Let's say you have recently submitted an application for permanent residency while you are in the U.S. ("adjustment of status," seeking a green card). But then your sister announces she is getting married next month in your home country: Can you travel abroad without jeopardizing your green card application?
The answer would normally be "no." Someone who simply leaves the U.S. while an immigration application is pending risks forfeiting it altogether; U.S. Citizenship and Immigration Services (USCIS) could think the applicant has lost interest, and close the file altogether. However, there's a simple way around this: You can, before leaving the United States, obtain permission from USCIS to reenter the country, which also makes sure USCIS will keep your file open and your residency application (Form I-485, Application to Register Permanent Residence or Adjust Status) active.
To obtain this permission, you will need to file an application for what's called "advance parole," using Form I-131, Application for Travel Document. Ideally, you will have filed the I-131 at the same time that you initially filed Form I-485, thus avoiding any delays in USCIS processing your travel document. But the I-131 can also be filed later than the I-485.
Read on for practical advice about the benefits of applying for advance parole and detailed instructions on how to prepare Form I-131 as an adjustment-of-status applicant.
If you are an applicant for adjustment of status (a green card), you will likely find that many months pass between the time you file your application for residency with USCIS and the agency's decision on your application. During this time, you should spend most of your time in the U.S., so that you can appear for a biometrics (fingerprinting) appointment, your in-person interview at a USCIS office (required in most cases), and to receive any requests for evidence (RFEs) that USCIS might send you.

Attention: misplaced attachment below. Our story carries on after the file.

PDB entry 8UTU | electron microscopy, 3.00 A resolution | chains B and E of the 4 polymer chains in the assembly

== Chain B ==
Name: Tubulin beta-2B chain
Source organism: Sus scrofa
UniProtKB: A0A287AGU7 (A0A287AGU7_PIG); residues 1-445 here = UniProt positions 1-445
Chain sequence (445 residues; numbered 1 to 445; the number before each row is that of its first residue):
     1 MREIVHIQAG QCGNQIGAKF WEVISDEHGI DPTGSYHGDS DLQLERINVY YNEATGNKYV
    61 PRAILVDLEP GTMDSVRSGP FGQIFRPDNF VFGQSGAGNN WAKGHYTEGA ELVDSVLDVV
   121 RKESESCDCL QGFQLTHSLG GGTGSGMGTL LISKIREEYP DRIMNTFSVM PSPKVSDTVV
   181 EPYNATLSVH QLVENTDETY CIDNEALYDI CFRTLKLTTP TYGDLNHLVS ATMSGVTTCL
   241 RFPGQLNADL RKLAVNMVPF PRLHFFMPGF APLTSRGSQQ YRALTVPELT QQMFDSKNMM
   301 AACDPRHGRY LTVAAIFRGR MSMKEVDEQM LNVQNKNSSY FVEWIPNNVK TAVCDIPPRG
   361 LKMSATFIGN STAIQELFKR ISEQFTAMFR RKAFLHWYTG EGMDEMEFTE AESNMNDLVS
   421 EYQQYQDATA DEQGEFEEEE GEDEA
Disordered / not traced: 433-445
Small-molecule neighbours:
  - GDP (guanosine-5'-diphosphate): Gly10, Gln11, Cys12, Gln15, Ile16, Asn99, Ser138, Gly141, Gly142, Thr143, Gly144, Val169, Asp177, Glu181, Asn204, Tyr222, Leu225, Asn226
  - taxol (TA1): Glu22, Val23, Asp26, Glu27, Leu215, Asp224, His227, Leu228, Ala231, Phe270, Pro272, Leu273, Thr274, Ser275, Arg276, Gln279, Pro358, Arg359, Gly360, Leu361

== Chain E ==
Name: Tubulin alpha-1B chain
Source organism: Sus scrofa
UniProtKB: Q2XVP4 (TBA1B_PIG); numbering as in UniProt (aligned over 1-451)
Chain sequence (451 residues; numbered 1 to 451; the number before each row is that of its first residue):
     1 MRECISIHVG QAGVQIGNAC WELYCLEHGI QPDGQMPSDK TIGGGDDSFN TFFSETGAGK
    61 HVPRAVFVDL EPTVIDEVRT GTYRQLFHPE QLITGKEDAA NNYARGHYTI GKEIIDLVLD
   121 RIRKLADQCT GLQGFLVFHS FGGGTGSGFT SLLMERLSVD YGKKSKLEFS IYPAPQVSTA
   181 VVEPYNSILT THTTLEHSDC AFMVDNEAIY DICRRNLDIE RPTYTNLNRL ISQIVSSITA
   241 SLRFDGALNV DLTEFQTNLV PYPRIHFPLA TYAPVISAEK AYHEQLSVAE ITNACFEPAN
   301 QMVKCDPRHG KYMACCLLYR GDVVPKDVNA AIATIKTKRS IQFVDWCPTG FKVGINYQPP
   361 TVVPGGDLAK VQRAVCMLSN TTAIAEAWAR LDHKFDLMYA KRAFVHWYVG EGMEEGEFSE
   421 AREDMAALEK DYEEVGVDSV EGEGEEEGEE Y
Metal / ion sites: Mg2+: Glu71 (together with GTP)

Nevertheless, you might need to travel abroad before you get your green card. To plan ahead for this possibility, file Form I-131 at the same time you apply for permanent residency. (It's also smart to submit a Form I-765, Application for an Employment Authorization Document, in case you would like to work or show a U.S. photo id card before your residency application is approved.)
You must remain in the U.S. until your advance parole is approved and your travel document is mailed to you. Again, USCIS will cancel your adjustment of status application if you leave before advance parole is issued.
Advance parole and Form I-131 are not just for adjustment of status applicants. Persons with other types of status in the U.S. sometimes need advance parole, and Form I-131 is also used for seeking reentry permits and refugee travel documents. Don't be confused by irrelevant questions on the form! This article focuses on advance parole for adjustment applicants only.
Even with an advance parole document, you can still be denied U.S. reentry at the discretion of Customs and Border Protection (CBP). This was, in the past, a particular problem for people who had been unlawfully present in the U.S. for 180 days or more; and it remains a problem for anyone who is inadmissible for some other reason. (For more on the grounds of inadmissibility that can railroad your attempts to reenter the U.S., see Inadmissibility: When the U.S. Can Keep You Out.)
If you think you might be inadmissible, check with an immigration attorney before you leave the country.
The good news regarding unlawful presence, however, is that the Board of Immigration Appeals (B.I.A..) ruled in Matter of Arrabally and Yerrabelly, 25 I&N Dec. 771 (B.I.A. 2012), that people with a pending permanent residency application who leave the U.S. with advance parole do not trigger the three– and ten-year unlawful presence bars. USCIS has agreed to follow the BIA's decision.
Much of Form I-131 is self-explanatory. Here, we provide guidance for some of the more confusing aspects of the application for adjustment of status applicants.
Form I-131, the instructions, and the latest filing fees are available on the I-131 page of the USCIS website. This article discusses the version of the form issued 10/31/2022 (expiring 10/31/2024).
Here are the items you will need to include with your Form I-131:
The best way to fill out the I-131 form is on your computer. If you are going to be writing on the form, use black ink.